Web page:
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Native to Australia, Macadamia nuts are now grown and harvested in many parts of the world. They are high in monounsaturated fatty acids and have several health benefits, especially for the heart and eyes.
Let me take you further into the wonders of macadamia nut oil and its benefits. We discuss its uses in the kitchen, your medicine cabinet, and your vanity cupboard.
What is Macadamia Nut Oil used for?
Macadamia nuts are put through a process called cold pressing to extract the oil. It is a mild buttery flavored oil with a high smoke point, making it ideal for cooking. You can use it to sear meat, fish, and vegetables to perfection.
It can also be used for oven roasting and deep-frying and works well as a base for vinaigrettes and dressings.
Because of its silky texture, it may also be used as a substitute for butter when baking. It emits the same texture and flavor as butter does in baked goods.
Health Benefits of Macadamia Oil
Macadamia Oil is high in monosaturated fatty acids, so it helps lower bad cholesterol. It is one of the main factors regarding the health benefits as it has a ripple effect, lowering the risk of potential heart attacks and strokes.
It is an excellent source of natural antioxidants such as Omega 3 and 6, which have a powerhouse effect on the body and mind.
Maintaining a healthy balance of antioxidants can also reduce cancer risk and slow the natural aging process. Macadamia oil can help reduce the chances of loss of eyesight due to cataracts.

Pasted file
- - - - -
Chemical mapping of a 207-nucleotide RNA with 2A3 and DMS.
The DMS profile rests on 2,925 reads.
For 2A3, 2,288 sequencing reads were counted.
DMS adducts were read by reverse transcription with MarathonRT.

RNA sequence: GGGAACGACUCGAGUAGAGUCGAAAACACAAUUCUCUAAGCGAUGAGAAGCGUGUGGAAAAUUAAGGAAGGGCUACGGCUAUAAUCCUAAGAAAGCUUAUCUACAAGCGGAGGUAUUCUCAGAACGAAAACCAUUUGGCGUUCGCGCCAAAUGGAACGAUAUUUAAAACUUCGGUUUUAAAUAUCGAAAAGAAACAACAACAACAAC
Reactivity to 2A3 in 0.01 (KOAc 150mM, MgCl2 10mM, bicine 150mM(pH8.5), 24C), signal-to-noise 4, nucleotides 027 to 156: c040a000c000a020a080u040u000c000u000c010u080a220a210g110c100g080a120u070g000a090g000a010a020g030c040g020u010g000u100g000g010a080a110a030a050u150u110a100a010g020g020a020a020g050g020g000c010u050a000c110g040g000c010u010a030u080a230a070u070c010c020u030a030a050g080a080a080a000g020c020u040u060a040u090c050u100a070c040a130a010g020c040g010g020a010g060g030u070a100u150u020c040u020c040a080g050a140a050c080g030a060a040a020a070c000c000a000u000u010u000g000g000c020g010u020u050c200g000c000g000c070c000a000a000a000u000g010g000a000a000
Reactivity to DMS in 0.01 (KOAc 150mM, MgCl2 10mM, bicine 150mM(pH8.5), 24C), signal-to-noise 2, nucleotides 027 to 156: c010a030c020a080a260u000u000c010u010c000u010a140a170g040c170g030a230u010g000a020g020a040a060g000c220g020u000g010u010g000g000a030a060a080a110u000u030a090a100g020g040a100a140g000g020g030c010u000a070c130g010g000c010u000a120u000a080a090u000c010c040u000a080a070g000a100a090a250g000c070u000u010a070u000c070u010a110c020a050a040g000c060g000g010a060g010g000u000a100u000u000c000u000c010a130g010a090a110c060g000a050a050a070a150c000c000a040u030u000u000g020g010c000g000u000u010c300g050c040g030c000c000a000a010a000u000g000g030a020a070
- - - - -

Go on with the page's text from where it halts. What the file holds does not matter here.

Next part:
Some of the highest antioxidants in macadamias include:
- Palmitoleic Acid – has an anti-thrombotic effect, helps regulate, strengthen and maintain a sound immune system, and decreases swelling and inflammation.
- Potassium – helps the body maintain consistent, regular fluid levels inside the cells. It also supports the body’s normal blood pressure.
- Oleic Acid – Recently, macadamia nuts were in the spotlight by holistic healers for their positive effect on inflammatory diseases and cancer. However, this is currently still being studied and tested. However, Oleic acid is also good for the skin, heart, brain, mood, and waistline.
- It also boasts high levels of tocotrienols, a form of Vitamin E. Due to antioxidant properties; it may also contribute to lowering bad cholesterol levels.
How are Macadamia Nuts Used in Cooking?
Macadamia nut is a versatile ingredient that offers flavors to turn your dish into an exotic meal. Lightly toasted in a hot pan till fragrant, it can be chopped or crushed, then thrown into a fresh green salad for texture. Macadamia oil can be used as a base for the salad dressing and to grease croutons to add to the salad.
A couscous and chicken meal in a piping hot wok and a good swig of macadamia nut oil to coat the pan will afford you a delicious summery stir-fry. Also, a simple rice dish can be topped with stir-fried vegetables and nuts and served with a meat of your choice.
You can also make a beautiful fish dish with crushed macadamias called Mahi Mahi. It is done by greasing the top of the fish fillet and lightly pressing the nut over the top. Add some seasoning and pan-fry, nut side up, for a maximum of 9 minutes.
Use macadamia nuts to spruce up your regular cookie dough for an occasional treat. When paired with white chocolate chips in soft cookie dough, this decadent treat is perfect with an after-dinner coffee to satisfy your sweet tooth.
Other benefits of using Macadamia nut oil are:
In Your Vanity